One of the most essential tools for a successful promotion or direct mail campaign is your Creative Brief. Whether you have an internal marketing department, freelance creatives, an agency or simply manage the whole project on your own - you need a road map.
The Creative Brief will define all expectations, from start to finish. It should fully outline your objectives, messaging, audience, offer and more. If you decide to skip it, get ready for confusion, multiple revisions and often times, lackluster results.
So what should you include in your brief? Take a look:
Program & Project Overview
- What's the basic gist of your project?
- Due dates, size specifications, contact information
- Key background and current market details
- History, results of similar promotions or offers
- What are you trying to accomplish?
- Generate leads? Sales? Branding? Announcement?
- What should your audience do next?
- Who's your audience? Demographics?
- What pain points are your prospects suffering from?
- For business prospects, job title? Responsibilities?
- Existing customers, prospects or both?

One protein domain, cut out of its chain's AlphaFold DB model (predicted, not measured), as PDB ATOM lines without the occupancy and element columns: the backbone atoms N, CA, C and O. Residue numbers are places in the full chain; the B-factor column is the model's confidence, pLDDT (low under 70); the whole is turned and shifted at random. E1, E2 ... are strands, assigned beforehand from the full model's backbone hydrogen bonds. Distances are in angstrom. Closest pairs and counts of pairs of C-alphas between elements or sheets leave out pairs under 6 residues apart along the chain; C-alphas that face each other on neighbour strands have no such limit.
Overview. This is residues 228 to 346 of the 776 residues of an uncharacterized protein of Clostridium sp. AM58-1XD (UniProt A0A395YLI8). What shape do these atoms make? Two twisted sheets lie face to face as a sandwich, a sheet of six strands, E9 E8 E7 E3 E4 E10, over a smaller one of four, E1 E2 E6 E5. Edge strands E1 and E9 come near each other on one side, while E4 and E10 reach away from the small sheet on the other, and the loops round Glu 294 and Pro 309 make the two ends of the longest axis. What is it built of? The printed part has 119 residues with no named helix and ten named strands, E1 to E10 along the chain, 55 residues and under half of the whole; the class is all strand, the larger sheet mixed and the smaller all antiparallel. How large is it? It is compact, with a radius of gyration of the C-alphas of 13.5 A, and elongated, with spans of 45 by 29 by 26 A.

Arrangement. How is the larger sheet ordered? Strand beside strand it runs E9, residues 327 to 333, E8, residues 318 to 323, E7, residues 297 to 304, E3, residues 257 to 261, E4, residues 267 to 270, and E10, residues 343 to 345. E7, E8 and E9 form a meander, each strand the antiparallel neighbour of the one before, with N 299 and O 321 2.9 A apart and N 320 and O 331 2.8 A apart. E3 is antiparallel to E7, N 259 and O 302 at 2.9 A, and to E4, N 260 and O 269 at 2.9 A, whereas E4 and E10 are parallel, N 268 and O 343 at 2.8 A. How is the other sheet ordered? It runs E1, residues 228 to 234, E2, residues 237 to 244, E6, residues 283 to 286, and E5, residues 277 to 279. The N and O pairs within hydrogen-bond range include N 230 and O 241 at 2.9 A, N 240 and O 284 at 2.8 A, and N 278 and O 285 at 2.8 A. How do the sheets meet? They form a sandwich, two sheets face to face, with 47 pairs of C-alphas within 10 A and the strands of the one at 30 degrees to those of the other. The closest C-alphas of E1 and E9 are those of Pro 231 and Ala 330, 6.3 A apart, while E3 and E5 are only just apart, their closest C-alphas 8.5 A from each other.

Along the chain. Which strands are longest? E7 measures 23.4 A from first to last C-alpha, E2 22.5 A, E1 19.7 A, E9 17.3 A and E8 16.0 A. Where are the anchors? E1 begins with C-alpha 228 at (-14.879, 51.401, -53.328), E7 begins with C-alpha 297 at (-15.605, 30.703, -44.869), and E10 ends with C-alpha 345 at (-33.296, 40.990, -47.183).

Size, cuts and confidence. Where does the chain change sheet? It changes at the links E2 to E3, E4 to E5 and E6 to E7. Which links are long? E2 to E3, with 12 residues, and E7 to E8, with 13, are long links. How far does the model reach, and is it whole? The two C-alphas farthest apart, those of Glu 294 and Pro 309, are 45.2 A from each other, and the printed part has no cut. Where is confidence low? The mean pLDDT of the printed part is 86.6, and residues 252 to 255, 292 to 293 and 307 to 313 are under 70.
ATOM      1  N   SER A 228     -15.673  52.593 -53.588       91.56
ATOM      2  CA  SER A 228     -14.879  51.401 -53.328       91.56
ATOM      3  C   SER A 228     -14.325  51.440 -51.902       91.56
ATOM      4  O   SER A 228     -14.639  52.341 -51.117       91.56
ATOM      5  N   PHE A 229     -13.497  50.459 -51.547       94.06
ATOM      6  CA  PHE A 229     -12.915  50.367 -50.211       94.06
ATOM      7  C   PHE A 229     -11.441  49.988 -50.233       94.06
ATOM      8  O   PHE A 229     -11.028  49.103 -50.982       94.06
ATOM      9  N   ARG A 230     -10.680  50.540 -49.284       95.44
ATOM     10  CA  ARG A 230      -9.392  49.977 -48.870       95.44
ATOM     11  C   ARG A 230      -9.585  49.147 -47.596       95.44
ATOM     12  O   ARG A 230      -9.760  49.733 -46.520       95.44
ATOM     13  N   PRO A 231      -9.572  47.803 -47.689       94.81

- How are you setting yourself apart from the competition?
- How do you compare on product, service, price, benefits?
- How do you want to be perceived by your target audience?
- How does your product or service solve the target customers' pain points?
- What are you selling? How does it work? What does it do?
- What is the singular benefit (not feature) you are offering?
- What is your one, unique selling proposition?
- What 3-5 features and benefits support your primary message?
- Supporting message should be related, not additional to primary.
- What's the messaging hierarchy?
Call to Action and Offer
- What should your audience do next? Call? Come in? Go online?
- Offer should relate to and further support Primary Message.
- Upgrade? Percentage off? Dollar off? Freebie?
- Offer details? Expiration dates? Restrictions or minimums?
Mandatories & Taboos ("What MUST and MUST NOT be included")
- What can or cannot be guaranteed or promised?
- What must be present in the creative?
- What must NOT be present in the creative?
Sure, you don't have to answer every single question, nor do you need a one-page essay for each question. The Creative Brief is meant to be, well, brief. You simply want to get into the habit of thinking before launching into your next promotion. And the more you use this list of unending questions, the easier it will be to visualize what you want your piece to look like and execute campaigns faster.
Most importantly, by putting yourself through the Creative Brief wringer, you will be able to refine and adjust your campaigns as you progress through your marketing calendar, thus producing better and better results. Good luck and get to it!